Here’s a sample controller action method:

[code:c#]

public ActionResult Controls()
{
    ViewData["someData"] = new[] {
        new {
            Id = 1,
            Name = "Maarten"
        },
        new {
            Id = 2,
            Name = "Bill"
        }
    };

    return View();
}

[/code]

The view:

[code:c#]

<p>
    TextBox: <mvc:TextBox Name="someTextBox" runat="server" /><br />
    Password: <mvc:Password Name="somePassword" runat="server" />
</p>
<p>
    Repeater:
    <ul>
    <mvc:Repeater Name="someData" runat="server">
        <EmptyDataTemplate>
            <li>No data is available.</li>
        </EmptyDataTemplate>
        <ItemTemplate>
            <li><%# Eval("Name") %></li>
        </ItemTemplate>
    </mvc:Repeater>
    </ul>
</p>

[/code]

As you can see: these controls all work quite easy. The "Name property accepts the key in the ViewData dictionary and will render the value from there. In the repeater control, you can even work with “good old” Eval: <%# Eval("Name") %>.

Extra HtmlHelper extension methods

Not going in too much detail here: there are lots of new HtmlHelper extension methods. The ones I especially like are those that allow you to create a hyperlink to an action method using lambdas:

[code:c#]

<%=Html.ActionLink<HomeController>(c => c.ShowProducts("Books"), "Show books")%>

[/code]

Here’s a list of new HtmlHelper extension methods:

  • ActionLink – with lambdas
  • RouteLink – with lambdas
  • Substitute (see earlier in this post)
  • JavaScriptStringEncode
  • HiddenFor, TextFor, DropDownListFor, … – like Hidden, Text, … but with lambdas
  • Button
  • SubmitButton
  • Image
  • Mailto
  • RadioButtonList

More model binders

Another thing I will only cover briefly: there are lots of new ModelBinders included! Model binders actually allow you to easily map input from a HTML form to parameters in an action method. That being said, here are the new kids on the block:

  • FileCollectionModelBinder – useful for HTTP posts that contain uploaded files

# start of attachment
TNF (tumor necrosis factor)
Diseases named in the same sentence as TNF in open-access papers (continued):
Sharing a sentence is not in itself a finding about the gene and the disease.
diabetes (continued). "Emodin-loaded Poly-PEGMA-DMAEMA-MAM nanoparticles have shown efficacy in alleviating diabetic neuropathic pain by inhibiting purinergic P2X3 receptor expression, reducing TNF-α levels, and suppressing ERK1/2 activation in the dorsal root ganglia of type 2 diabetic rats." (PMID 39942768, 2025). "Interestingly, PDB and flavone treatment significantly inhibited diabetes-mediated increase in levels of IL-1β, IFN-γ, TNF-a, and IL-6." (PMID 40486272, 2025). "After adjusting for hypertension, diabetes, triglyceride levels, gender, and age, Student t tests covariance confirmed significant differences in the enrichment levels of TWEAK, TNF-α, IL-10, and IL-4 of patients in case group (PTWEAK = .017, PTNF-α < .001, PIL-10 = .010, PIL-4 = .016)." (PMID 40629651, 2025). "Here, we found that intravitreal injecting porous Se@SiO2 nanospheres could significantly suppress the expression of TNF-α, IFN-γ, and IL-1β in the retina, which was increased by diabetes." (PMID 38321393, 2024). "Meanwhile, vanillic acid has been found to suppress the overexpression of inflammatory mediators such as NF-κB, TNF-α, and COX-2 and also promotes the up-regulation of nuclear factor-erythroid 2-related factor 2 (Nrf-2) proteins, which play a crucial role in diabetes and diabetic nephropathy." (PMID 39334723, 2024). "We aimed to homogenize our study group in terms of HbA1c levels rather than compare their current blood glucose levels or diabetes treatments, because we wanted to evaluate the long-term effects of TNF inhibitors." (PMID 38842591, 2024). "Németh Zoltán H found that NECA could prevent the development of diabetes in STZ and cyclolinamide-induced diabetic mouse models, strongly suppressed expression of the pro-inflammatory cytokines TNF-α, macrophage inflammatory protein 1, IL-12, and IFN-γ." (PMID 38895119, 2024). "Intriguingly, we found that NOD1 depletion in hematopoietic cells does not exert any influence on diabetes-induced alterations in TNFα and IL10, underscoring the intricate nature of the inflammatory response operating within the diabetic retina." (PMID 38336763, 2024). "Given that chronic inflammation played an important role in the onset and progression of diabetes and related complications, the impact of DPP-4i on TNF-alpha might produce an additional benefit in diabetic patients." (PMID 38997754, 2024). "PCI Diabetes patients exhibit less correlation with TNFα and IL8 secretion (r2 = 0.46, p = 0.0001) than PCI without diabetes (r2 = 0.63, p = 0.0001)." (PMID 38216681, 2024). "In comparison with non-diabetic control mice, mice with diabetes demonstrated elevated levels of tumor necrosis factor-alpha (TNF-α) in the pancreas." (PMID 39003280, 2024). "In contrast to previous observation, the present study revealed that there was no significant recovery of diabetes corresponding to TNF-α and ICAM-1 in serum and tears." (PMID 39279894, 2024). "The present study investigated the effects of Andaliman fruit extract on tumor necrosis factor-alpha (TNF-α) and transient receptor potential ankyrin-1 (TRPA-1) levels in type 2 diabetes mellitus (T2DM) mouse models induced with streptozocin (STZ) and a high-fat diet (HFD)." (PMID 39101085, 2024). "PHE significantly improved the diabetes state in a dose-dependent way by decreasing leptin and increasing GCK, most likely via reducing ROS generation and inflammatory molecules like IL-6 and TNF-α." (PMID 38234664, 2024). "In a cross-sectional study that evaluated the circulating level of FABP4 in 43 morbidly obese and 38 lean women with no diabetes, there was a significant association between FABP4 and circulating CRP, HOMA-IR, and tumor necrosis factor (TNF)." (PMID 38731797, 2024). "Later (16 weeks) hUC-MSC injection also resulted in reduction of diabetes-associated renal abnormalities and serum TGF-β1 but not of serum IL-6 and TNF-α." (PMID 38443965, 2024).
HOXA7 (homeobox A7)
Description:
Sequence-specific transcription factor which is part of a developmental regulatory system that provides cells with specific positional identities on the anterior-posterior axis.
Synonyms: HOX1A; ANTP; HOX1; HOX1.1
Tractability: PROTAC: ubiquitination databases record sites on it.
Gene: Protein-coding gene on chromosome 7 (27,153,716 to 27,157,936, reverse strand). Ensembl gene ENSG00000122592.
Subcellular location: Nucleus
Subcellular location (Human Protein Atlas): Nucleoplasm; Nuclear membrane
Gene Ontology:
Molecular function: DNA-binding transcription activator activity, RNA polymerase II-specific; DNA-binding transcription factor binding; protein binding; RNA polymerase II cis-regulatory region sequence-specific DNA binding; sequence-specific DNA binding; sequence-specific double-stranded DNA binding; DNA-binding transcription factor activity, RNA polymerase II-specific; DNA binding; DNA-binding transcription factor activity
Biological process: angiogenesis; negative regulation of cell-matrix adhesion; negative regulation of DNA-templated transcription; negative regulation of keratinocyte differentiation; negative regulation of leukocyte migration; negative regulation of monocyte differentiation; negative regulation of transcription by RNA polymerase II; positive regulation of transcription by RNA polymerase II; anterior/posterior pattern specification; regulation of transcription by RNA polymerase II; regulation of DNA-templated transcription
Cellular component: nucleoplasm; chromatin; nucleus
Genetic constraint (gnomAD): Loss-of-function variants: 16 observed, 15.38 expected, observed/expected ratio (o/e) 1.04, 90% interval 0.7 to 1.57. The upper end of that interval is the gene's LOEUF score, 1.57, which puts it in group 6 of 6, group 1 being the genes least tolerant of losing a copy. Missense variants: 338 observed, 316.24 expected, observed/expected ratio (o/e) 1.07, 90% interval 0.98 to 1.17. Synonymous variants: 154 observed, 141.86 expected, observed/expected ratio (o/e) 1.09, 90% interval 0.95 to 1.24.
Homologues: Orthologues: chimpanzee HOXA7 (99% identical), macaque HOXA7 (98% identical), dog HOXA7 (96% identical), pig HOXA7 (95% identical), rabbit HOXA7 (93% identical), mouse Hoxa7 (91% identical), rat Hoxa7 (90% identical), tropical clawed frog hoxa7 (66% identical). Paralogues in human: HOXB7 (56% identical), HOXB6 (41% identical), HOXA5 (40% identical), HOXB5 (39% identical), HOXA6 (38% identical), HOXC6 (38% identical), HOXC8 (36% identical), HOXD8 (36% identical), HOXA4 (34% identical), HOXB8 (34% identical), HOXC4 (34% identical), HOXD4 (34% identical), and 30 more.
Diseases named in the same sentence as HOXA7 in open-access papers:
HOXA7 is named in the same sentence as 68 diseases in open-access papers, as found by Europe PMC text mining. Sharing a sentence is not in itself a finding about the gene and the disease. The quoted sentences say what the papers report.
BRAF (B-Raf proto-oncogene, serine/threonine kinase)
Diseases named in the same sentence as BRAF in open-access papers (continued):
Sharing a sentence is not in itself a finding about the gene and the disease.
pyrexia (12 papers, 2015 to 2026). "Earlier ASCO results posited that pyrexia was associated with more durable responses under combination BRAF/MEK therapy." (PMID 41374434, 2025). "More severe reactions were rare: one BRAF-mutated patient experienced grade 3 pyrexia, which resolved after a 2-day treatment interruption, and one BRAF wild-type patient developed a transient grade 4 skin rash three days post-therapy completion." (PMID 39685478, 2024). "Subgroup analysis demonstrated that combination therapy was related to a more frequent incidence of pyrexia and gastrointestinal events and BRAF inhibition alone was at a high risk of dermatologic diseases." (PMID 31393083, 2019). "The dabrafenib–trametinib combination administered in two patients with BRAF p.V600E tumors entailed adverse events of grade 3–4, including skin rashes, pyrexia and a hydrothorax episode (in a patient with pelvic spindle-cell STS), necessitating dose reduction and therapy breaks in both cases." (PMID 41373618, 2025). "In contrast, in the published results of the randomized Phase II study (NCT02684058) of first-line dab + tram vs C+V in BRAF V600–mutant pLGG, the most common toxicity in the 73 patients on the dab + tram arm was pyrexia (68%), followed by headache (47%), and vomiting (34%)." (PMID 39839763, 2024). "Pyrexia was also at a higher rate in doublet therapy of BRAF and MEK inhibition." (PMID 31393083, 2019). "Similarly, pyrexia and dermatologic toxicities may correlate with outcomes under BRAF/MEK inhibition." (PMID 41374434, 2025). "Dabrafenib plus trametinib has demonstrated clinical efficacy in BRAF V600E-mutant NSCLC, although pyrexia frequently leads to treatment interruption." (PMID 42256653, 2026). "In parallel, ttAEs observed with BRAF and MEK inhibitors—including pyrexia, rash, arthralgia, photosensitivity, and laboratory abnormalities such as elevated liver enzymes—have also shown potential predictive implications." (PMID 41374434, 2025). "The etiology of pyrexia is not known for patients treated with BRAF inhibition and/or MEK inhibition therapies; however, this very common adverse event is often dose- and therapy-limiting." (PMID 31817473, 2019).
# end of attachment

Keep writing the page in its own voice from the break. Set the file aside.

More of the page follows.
• LinqBinaryModelBinder
  • ByteArrayModelBinder

When you want to use these, do not forget to register them with ModelBinders.Binders in your Global.asax.

More ActionFilters and ResultFilters

Action filters and result filters are used to intercept calls to an action method or view rendering, providing a hook right before and after that occurs. This way, you can still modify some variables in the request or response prior to, for example, executing an action method. Here’s what is new:

  • AcceptAjaxAttribute – The action method is only valid for AJAX requests. It allows you to have different action methods for regular requests and AJAX requests.
  • ContentTypeAttribute – Sets the content type of the HTTP response
  • RequireSslAttribute – Requires SSL for the action method to execute. Allows you to have a different action method for non-SSL and SSL requests.
  • SkipBindingAttribute – Skips executing model binders for an action method.

Asynchronous controllers

This is a big one, but it is described perfectly in a Word document that can be found on the MVC Futures assembly release page. In short:

The AsyncController is an experimental class to allow developers to write asynchronous action methods. The usage scenario for this is for action methods that have to make long-running requests, such as going out over the network or to a database, and don’t want to block the web server from performing useful work while the request is ongoing.

In general, the pattern is that the web server schedules Thread A to handle some incoming request, and Thread A is responsible for everything up to launching the action method, then Thread A goes back to the available pool to service another request. When the asynchronous operation has completed, the web server retrieves a Thread B (which might be the same as Thread A) from the thread pool to process the remainder of the request, including rendering the response. The diagram below illustrates this point.

Asynchronous controllers

Sweet! Should speed up your ASP.NET MVC web application when it has to handle much requests.

Conclusion

I hope you now know what the future for ASP.NET MVC holds. It’s not sure all of this will ever make it into a release, but you are able to use all this stuff from the futures assembly. If you are too tired to scroll to the top of this post after reading it, here’s the link to the futures assembly again: MVC Futures assembly